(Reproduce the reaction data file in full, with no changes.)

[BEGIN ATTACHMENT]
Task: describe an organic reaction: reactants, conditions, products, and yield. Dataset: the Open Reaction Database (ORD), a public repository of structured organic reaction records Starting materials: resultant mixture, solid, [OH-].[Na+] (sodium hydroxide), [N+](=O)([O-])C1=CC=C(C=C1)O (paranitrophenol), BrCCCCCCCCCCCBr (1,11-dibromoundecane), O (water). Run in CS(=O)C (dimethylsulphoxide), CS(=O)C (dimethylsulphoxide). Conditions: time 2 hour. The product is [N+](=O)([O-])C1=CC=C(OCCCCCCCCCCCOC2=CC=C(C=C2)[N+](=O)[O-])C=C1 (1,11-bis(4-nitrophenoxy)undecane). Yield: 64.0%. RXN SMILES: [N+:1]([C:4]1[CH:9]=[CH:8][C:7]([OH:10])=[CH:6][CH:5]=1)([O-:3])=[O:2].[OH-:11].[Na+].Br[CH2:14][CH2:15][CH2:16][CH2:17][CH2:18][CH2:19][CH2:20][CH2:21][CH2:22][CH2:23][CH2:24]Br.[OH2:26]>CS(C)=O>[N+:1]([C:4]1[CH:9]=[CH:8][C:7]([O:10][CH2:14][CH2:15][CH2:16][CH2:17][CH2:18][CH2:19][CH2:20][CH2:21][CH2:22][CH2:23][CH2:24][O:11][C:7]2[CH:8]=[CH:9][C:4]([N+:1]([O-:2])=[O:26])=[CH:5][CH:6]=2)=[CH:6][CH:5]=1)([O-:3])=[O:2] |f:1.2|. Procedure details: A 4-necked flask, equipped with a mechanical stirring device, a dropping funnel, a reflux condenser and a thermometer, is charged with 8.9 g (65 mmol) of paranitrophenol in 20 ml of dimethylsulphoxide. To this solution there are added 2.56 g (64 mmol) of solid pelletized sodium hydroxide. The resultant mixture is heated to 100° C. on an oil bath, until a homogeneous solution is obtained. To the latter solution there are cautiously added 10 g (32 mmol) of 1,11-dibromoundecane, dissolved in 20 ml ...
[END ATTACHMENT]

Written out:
Task: describe an organic reaction: reactants, conditions, products, and yield. Dataset: the Open Reaction Database (ORD), a public repository of structured organic reaction records Starting materials: resultant mixture, solid, [OH-].[Na+] (sodium hydroxide), [N+](=O)([O-])C1=CC=C(C=C1)O (paranitrophenol), BrCCCCCCCCCCCBr (1,11-dibromoundecane), O (water). Run in CS(=O)C (dimethylsulphoxide), CS(=O)C (dimethylsulphoxide). Conditions: time 2 hour. The product is [N+](=O)([O-])C1=CC=C(OCCCCCCCCCCCOC2=CC=C(C=C2)[N+](=O)[O-])C=C1 (1,11-bis(4-nitrophenoxy)undecane). Yield: 64.0%. RXN SMILES: [N+:1]([C:4]1[CH:9]=[CH:8][C:7]([OH:10])=[CH:6][CH:5]=1)([O-:3])=[O:2].[OH-:11].[Na+].Br[CH2:14][CH2:15][CH2:16][CH2:17][CH2:18][CH2:19][CH2:20][CH2:21][CH2:22][CH2:23][CH2:24]Br.[OH2:26]>CS(C)=O>[N+:1]([C:4]1[CH:9]=[CH:8][C:7]([O:10][CH2:14][CH2:15][CH2:16][CH2:17][CH2:18][CH2:19][CH2:20][CH2:21][CH2:22][CH2:23][CH2:24][O:11][C:7]2[CH:8]=[CH:9][C:4]([N+:1]([O-:2])=[O:26])=[CH:5][CH:6]=2)=[CH:6][CH:5]=1)([O-:3])=[O:2] |f:1.2|. Procedure details: A 4-necked flask, equipped with a mechanical stirring device, a dropping funnel, a reflux condenser and a thermometer, is charged with 8.9 g (65 mmol) of paranitrophenol in 20 ml of dimethylsulphoxide. To this solution there are added 2.56 g (64 mmol) of solid pelletized sodium hydroxide. The resultant mixture is heated to 100° C. on an oil bath, until a homogeneous solution is obtained. To the latter solution there are cautiously added 10 g (32 mmol) of 1,11-dibromoundecane, dissolved in 20 ml ...